Ogilvy’s Behavioural Sciences Practice Launches in Australia

Ogilvy’s Behavioural Sciences Practice Launches in Australia

Behavioural science practices, #ogilvychange, is opening in Australia, bringing research in cognitive psychology and behavioural economics, and a network of global academic connections to our shores.

Rebecca Tilly
Posted by Rebecca Tilly

First established in the UK by renowned behavioural science experts Rory Sutherland (Vice-Chairman, Ogilvy & Mather UK) and Jez Groom (Director of Strategy Integration) in 2012, the practice combines the gravitas of cognitive sciences with the communications expertise of the world’s largest advertising network, to influence people’s behaviour and purchase decisions.

Since launching overseas, #ogilvychange has worked on some of the globe’s biggest brands and with leading organisations to map and change people’s behaviour. While still viewed by many as an emerging marketing science, the reach of #ogilvychange continues to expand, launching in both Prague and Madrid early this year, and most recently in Singapore.

Now the model will be utilised in Australia, based out of Ogilvy’s Sydney office and led by Sam Tatam. Tatam, who holds an MA in Psychology, recently returned from London where he worked closely with Rory Sutherland and the #ogilvychange management team.

“Advertisers have long known that humans are emotional first, and rational second. Neuroscientists and academics are also often of the view that most of our decision making is done by gut feel, not direct thought,” explained Ogilvy Australia’s CEO David Fox.

“In addition, behavioural change is often brought about by small changes, which can bring about immense effects. Behavioural science helps to map and explain these behavioural patterns and their net results; it brings clear explanation to what is essentially primitive and unconscious thinking. This is obviously of huge value to any brand, government or other organisation trying to influence behaviour, from stopping smoking, reducing road accidents or other behaviour-driven issues.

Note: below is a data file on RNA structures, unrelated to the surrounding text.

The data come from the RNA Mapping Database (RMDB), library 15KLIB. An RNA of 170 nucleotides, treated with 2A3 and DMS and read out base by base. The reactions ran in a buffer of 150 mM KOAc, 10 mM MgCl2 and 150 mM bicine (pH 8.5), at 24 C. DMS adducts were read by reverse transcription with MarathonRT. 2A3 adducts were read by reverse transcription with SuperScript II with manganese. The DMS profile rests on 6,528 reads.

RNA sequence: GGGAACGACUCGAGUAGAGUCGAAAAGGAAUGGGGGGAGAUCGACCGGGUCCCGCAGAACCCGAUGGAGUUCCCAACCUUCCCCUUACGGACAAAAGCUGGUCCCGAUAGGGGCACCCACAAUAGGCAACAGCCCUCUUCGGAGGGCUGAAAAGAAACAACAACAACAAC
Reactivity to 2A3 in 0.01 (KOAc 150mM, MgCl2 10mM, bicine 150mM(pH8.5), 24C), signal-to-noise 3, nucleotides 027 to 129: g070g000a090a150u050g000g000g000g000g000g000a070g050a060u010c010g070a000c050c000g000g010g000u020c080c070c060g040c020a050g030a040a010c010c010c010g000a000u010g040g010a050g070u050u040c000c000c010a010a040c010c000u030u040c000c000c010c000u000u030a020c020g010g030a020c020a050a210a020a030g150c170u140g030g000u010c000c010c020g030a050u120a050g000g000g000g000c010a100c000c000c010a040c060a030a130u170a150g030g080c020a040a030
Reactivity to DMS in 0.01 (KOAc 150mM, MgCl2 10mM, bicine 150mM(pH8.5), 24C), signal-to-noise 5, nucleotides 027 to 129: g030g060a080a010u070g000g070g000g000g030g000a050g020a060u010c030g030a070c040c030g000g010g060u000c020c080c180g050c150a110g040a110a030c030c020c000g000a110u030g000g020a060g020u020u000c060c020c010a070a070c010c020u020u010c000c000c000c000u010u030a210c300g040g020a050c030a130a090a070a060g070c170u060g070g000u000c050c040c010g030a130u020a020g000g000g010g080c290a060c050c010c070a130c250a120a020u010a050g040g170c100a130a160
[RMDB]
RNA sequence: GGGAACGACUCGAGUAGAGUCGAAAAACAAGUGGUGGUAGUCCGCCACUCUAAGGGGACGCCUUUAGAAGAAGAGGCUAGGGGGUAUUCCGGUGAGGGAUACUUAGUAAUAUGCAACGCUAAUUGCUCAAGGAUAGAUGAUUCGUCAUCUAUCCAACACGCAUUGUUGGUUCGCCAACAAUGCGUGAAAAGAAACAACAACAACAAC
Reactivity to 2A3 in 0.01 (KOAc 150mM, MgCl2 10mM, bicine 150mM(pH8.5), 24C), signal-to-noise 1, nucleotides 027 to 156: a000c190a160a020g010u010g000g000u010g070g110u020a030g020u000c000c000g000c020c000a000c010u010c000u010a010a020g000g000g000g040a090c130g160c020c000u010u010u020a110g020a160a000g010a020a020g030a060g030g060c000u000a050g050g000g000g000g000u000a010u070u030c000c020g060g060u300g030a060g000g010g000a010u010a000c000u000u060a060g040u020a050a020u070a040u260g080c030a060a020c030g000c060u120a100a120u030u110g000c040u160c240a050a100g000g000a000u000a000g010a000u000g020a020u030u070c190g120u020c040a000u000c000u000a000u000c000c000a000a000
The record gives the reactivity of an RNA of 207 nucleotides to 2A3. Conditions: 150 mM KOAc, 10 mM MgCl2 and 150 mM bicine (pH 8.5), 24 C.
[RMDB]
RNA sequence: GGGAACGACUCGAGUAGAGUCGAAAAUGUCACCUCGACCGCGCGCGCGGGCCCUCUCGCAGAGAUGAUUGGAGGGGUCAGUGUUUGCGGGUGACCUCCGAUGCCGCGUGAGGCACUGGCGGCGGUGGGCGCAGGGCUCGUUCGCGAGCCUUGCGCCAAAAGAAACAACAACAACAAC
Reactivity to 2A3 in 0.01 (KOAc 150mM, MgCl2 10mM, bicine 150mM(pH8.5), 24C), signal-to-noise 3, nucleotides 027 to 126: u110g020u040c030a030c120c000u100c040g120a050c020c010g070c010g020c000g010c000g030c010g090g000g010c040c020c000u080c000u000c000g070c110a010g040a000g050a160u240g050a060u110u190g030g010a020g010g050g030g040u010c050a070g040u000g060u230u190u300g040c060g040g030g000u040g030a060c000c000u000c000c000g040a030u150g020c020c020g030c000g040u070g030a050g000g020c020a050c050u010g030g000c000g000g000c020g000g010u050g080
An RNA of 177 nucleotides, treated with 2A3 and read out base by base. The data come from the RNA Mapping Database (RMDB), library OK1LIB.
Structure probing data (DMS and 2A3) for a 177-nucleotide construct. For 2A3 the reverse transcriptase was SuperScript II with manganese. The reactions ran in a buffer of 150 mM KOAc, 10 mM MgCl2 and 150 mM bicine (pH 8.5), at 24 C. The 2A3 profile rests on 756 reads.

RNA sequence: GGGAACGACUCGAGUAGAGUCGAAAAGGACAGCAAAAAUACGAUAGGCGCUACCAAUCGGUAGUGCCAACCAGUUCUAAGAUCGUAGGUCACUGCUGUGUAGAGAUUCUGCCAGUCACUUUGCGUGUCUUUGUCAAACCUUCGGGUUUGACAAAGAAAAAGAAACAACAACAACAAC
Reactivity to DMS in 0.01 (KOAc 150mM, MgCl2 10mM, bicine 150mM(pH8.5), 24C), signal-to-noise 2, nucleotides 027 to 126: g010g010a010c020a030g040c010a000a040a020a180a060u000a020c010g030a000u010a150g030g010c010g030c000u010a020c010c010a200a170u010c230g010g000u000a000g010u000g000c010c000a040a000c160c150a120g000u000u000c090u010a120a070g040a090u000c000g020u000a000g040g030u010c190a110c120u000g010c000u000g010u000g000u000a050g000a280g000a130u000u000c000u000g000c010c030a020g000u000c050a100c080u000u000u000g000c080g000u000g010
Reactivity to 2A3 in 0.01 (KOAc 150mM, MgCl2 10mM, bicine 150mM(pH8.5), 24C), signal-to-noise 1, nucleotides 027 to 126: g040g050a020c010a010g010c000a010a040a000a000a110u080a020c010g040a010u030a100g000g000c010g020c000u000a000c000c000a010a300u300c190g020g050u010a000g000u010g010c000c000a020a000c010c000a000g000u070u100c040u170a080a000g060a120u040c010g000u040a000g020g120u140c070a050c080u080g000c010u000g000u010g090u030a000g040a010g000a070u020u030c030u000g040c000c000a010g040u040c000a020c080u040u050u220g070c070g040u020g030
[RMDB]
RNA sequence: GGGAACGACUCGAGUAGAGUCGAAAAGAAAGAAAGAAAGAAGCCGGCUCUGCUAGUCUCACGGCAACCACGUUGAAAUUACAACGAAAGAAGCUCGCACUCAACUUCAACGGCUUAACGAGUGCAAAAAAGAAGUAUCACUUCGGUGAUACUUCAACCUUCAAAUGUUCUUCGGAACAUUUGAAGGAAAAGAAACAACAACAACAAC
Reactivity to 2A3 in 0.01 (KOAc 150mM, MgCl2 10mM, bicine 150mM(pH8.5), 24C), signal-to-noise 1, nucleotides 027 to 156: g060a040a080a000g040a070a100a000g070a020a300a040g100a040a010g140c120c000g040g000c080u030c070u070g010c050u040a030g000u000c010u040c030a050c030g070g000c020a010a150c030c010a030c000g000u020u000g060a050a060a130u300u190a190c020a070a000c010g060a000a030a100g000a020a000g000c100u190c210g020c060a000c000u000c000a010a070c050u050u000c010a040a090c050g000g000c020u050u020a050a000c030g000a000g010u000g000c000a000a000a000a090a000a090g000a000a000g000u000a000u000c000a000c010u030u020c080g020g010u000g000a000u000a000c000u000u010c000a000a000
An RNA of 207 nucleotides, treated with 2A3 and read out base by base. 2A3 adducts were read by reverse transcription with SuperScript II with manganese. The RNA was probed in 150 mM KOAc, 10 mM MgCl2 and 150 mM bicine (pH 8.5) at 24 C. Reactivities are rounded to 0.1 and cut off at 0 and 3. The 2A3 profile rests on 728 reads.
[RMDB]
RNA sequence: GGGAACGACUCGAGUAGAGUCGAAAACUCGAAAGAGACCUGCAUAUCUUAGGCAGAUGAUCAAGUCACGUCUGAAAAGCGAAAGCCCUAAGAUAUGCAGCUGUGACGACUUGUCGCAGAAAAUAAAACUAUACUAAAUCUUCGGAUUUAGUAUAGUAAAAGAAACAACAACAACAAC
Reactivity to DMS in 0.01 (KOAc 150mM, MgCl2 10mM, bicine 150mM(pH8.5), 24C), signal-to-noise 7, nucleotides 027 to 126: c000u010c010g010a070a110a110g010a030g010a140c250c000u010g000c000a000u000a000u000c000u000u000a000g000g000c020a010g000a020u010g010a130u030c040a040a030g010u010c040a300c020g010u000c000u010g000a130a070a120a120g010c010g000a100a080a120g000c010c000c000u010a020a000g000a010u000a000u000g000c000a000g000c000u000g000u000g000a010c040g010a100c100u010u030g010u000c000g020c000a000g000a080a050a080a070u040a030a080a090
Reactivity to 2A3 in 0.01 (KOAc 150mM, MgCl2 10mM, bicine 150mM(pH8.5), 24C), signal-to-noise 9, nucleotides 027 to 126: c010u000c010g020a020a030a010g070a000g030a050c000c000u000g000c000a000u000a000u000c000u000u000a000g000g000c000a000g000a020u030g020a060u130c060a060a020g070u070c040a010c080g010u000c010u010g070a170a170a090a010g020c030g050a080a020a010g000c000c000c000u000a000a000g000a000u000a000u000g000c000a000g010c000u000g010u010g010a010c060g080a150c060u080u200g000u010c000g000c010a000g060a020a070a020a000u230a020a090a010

“However, behavioural change as a marketing discipline is still really in its infancy in Australia. We see a real opportunity to drive it from emerging to established, and tap into some of the world’s most pre-eminent experts from across the globe to assist both existing, and future clients.”

Fox said the Australian #ogilvychange would replicate the model used overseas; an Ogilvy team of experts working alongside a community of behavioural science experts, including leading academics and those applying these insights in the real world. Fox said the practice was currently in discussions with a range of Australian academics to be part of the model here, but in the meantime would utilise the “significant reach of #ogilvychange’s global network to provide our clients with the best behavioural thinking in the field”.

Speaking about the new Sydney-based practice, Sutherland said the timing was right to expand into the Asia-pacific region.

“It’s very clear that the appetite and need for behavioural science in this country is huge,” he said.

“That’s partly because the beauty of behavioural science is the results can be applied across a range of marketing disciplines, from creative through to direct, digital and beyond. Because of the breadth of Ogilvy Australia’s offering here, the work of #ogilvychange obviously has huge potential.

“It’s also because we have an incredible opportunity to better understand how Australians think, decide and act, and develop the right – and most effective – marketing campaigns as a result. I’m thrilled that #ogilvychange can bring its expertise and approach to Ogilvy Australia which is renowned for being forward thinking, and driven to constantly evolve its offering. We can’t wait to start working with the team and its clients here.

“I have also been particularly impressed by the NSW Government’s behavioural insights team who are doing great work in the field already,” he added.

Ogilvy Australia is part of STW, Australasia’s leading marketing content and communications group.

Image from left to right: Tatam, Rory Sutherland, David Fox.